The perennial Opposition leader since the beginning of New Millennium, Dr Kiiza Besigye, recently revealed in a video, which went viral, that there is a school in Kiruhura in Ankole, which is exclusive and admits only children of one ethnic group from nursery to Advanced Level, and the products of the school end up in elite universities abroad. What is sad is that public money is spent to educate the children at the said school while the children of the rest of Uganda are subjected to poor quality education in SEED schools.

What has emerged over the years is that traditional schools, which were the pillars of Uganda’s education in the colonial and the post-colonial times until recently, have been overtaken by schools in Ankole. Recent Primary School Leaving Examination results indicate that the greatest number of children who got Aggregate 4 and 5 were from western Uganda. Traditional public schools, used to preferring Aggregate 4 and 5, will therefore be clogged by children from the western Uganda as the children of the poor in eastern, central and northern Uganda will be force to enter non-traditional schools, where the fees are likely to be lower.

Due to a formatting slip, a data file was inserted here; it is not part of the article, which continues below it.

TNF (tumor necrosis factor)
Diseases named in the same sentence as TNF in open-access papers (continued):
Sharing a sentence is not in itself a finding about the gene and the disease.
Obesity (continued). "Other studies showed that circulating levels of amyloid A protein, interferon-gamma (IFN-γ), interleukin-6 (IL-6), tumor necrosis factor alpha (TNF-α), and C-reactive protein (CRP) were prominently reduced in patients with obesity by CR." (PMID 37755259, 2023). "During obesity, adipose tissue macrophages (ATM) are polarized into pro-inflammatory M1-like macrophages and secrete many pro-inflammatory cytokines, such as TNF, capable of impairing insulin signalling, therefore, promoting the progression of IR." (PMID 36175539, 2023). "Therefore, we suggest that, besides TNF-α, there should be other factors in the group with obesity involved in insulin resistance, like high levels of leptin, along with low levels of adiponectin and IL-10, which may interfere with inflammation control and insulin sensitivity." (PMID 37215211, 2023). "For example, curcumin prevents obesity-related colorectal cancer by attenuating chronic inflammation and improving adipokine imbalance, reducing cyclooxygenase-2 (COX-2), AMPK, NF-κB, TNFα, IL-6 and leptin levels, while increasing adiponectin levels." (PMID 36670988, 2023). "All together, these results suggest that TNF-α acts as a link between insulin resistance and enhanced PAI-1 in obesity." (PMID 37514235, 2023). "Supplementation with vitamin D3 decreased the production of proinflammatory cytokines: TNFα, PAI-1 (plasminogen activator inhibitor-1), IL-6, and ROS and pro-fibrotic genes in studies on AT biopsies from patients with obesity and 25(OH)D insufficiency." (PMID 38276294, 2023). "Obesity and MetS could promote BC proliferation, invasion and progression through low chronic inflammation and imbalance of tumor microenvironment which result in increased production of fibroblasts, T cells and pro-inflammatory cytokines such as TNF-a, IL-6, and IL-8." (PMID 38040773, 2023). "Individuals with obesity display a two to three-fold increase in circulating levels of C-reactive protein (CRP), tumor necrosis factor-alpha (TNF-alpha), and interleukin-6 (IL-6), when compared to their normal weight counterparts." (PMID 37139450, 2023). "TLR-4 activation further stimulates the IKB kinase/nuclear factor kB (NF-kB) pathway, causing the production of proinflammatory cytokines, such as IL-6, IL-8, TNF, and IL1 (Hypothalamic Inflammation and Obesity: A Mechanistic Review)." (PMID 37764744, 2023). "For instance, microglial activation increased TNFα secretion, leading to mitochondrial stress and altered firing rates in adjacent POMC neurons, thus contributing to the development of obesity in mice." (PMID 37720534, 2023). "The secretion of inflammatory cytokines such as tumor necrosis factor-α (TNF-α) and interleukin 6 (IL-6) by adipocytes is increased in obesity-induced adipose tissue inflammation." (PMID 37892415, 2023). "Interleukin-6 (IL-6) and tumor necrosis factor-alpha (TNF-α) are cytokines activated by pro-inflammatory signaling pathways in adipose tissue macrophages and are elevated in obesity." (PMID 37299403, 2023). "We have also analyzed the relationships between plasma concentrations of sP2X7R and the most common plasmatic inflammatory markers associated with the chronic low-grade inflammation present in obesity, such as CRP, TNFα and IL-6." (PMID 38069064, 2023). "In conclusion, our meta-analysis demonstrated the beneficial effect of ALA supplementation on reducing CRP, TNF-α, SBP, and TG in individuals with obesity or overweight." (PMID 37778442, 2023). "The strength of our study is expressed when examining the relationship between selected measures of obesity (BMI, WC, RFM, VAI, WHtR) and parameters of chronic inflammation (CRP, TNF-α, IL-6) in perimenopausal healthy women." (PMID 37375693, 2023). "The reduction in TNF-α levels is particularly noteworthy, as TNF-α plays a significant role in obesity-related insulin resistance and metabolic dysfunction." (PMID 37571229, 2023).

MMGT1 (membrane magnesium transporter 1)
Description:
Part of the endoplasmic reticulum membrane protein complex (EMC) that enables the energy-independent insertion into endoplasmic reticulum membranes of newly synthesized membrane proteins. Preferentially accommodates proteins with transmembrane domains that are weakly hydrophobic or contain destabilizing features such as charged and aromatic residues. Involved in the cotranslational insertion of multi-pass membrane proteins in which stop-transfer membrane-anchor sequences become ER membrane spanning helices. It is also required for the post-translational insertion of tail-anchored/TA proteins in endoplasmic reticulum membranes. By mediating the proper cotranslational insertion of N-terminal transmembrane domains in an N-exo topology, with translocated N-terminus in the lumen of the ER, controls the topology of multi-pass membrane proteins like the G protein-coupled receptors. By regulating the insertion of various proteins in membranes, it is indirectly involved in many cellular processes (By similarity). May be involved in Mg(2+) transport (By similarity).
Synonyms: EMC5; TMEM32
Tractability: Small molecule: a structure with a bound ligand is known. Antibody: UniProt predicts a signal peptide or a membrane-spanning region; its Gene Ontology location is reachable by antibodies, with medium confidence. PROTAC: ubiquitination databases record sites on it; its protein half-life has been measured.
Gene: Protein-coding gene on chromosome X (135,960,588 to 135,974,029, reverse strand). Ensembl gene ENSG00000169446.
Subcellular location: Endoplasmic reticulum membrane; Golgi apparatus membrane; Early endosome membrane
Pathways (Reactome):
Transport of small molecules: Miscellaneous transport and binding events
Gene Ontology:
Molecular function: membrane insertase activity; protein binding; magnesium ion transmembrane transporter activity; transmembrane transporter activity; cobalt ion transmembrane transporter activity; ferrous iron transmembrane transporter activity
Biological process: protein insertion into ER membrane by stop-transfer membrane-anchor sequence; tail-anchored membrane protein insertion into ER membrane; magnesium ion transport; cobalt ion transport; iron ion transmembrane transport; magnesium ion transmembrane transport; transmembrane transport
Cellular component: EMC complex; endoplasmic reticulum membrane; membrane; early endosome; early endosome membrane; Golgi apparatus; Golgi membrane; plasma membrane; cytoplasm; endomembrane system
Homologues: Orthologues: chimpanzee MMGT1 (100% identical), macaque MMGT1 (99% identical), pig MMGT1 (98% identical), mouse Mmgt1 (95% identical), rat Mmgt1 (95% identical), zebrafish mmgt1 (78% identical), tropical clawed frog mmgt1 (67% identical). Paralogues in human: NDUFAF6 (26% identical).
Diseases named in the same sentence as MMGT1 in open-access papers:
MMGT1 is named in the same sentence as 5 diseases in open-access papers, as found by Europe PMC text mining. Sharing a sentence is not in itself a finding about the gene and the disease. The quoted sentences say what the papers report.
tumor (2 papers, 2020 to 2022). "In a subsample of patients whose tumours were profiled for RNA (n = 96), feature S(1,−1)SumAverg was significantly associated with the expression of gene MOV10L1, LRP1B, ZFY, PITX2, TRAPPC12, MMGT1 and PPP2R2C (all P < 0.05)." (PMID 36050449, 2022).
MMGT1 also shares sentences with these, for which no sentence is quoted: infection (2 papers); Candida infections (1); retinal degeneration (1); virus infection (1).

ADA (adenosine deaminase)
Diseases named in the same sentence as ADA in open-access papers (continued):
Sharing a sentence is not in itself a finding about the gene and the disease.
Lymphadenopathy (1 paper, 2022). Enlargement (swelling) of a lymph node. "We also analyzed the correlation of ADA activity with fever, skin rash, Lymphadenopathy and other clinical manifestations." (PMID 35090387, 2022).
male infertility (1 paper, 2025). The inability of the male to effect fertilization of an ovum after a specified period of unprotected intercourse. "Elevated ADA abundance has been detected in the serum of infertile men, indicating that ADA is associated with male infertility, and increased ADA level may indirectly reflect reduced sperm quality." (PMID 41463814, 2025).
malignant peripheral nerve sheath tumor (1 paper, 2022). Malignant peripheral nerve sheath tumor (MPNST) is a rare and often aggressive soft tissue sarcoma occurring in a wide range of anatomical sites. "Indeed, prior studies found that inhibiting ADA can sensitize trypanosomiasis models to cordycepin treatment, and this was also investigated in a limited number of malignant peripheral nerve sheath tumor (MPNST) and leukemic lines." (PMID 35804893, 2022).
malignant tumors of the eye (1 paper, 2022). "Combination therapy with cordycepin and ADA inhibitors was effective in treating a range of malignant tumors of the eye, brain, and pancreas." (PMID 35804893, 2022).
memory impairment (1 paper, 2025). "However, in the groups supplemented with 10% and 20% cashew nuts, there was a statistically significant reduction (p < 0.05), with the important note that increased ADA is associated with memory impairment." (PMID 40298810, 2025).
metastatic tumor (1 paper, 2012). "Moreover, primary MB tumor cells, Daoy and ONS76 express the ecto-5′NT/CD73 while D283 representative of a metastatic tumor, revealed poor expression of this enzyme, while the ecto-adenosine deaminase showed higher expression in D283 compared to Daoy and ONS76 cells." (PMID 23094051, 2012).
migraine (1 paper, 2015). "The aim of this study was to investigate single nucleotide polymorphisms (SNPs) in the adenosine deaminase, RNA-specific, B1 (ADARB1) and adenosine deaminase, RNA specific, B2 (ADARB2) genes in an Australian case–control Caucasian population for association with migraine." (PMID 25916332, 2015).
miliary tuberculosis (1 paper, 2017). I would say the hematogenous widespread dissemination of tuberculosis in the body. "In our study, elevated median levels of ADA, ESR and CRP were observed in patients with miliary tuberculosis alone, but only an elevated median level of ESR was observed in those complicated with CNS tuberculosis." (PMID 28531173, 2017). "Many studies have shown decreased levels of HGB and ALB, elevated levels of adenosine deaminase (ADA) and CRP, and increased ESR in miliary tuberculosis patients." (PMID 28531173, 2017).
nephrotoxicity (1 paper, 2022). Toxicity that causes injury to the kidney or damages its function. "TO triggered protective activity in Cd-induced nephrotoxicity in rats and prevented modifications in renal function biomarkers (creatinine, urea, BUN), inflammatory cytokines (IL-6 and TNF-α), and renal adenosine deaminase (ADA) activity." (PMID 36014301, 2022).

The traditional public schools are increasingly being abandoned by the NRM regime. In favour of its UPE and USE schools and the SEED schools, all of which are visibly underfunded. Infrastructural renewal in those traditional schools is largely being undertaken by associations of old boys and old girls. Many children are dropping out of school either because their parents can no longer afford fees because of impoverishment or because they have failed examinations.

The future generations, which will consist of our children, their children and their children’s children, when all of us witnessing the fundamental change in education and those who are engineering it, are gone. Clearly, the process of producing slaves and the masters will have been initiated today by the First Family, which is in charge of the education. Already the children of the poor are unemployable, when they emerge out of schools and universities, but those belonging to the castes are assured of employment and juicy jobs are for them only. Long ago President Tibuhaburwa Museveni told the young of Uganda that he has jobs in the army, police and prisons and, of course, in the numerous paramilitary groups created in succession to secure the rulers.